Thoughts on last night
It is now the morning after and Scotland has voted No to becoming an independent country. Around 55% of the population voted to stay in the UK.
The result was officially announced at the Royal Highland Centre – a building with a curious resemblance to an aircraft hangar – at breakfast time this morning.
The difference is of course that, unlike an airport, when the assembled crowd of media and politicians stepped into the building they had no idea what the destination would be when they came out. No one did.
The declaration hall was lined with counting tables, separating the binary choices on offer from two kaleidoscope campaigns. The whole world seemed to have sent an observer.
Actually it is debatable whether attending the count brings a witness any closer to experiencing democracy than any other parts of the campaign. Certainly the atmosphere in the building lacked any of the passion that marked the debate up until that point. In the moment, standing near ballots is not the important bit.
Clackmannanshire – a Yes stronghold – declared for No early and the news seemed to suck the energy from independence supporters.
In fact the most exciting moment before the bigger results were announced was a false rumour suggesting Alex Salmond had arrived, with the assembled masses scrambling like teens awaiting a boy band to the entrance, in the hope of a glimpse of the First Minister. After ten minutes waiting the group sheepishly returned to what they had been doing.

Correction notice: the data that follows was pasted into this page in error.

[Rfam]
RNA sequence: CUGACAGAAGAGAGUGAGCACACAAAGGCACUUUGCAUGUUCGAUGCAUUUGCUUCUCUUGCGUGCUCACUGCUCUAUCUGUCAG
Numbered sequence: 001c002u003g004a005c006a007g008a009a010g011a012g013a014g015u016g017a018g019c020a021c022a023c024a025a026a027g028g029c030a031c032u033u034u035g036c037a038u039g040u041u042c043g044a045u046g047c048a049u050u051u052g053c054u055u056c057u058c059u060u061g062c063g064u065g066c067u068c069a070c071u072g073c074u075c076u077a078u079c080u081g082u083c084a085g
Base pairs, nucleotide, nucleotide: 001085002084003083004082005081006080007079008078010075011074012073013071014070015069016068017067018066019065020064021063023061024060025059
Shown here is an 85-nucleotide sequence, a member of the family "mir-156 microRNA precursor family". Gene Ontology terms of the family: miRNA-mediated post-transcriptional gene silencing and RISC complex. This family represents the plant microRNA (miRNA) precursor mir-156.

Throughout the campaign there was a nagging feeling that much of the media, as well as those campaigning, had not managed to grasp the difference between a referendum and an election.
Scottish politics turned upside down for three years and it took a long time for the media to familiarise themselves with the change in gravity, existing out with the ordinary left-right divide.
But by 6am it was clear that Scotland had voted to remain in the UK, with the official confirmation coming in around nine. The media wrapped up, checked they had what they needed and left.
So the stickers and the banners will be cleaned away. The crowds will eventually need to sleep. At some point, when the posters are taken down, people might be able to get a clear view through their windows again – though it is not yet clear what kind of Scotland they will see outside.
People are talking about the end of the campaign – and it has been a long campaign – but at this moment that sort of talk doesn’t make any sense.
With registration encompassing 97 per cent of the adult population the debate has been unique. The turn out was unprecedented.
It cannot carry on with the same intensity – nothing could – but equally the campaign cannot just end. If Scotland disengages again the campaign will mean nothing at all.
For the UK to survive beyond the next few election cycles, there is no doubt it must adapt. It looks like the demand for change in Scotland will bring reform to England and Wales too.
Cameron, Miliband and Clegg must deliver some version of what they promised and the SNP must help them. Electoral reform would possibly help too.
What will come next is yet to be seen. The campaign shook Scotland awake and the nation is still caught somewhere between dreams and reality – somewhere in the stage between rubbing its eyes and standing up to face the day.
Those that woke it – from the sides that used to be called Yes and No but are now just Scotland – must have a say in deciding what to do next.